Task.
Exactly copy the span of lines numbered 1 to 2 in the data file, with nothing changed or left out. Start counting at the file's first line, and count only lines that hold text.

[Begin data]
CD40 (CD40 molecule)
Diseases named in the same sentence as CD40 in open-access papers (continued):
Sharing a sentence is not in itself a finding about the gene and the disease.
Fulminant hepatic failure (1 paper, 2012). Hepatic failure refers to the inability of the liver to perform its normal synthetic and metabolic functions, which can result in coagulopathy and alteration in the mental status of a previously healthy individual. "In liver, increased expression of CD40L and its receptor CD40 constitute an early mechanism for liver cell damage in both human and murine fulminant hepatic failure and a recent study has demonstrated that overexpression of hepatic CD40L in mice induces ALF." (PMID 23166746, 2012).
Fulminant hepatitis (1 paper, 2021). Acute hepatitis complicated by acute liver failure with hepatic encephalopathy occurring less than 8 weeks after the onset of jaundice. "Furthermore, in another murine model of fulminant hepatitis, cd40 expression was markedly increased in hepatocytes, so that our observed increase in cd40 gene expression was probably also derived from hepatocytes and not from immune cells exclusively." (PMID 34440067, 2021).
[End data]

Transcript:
CD40 (CD40 molecule)
Diseases named in the same sentence as CD40 in open-access papers (continued):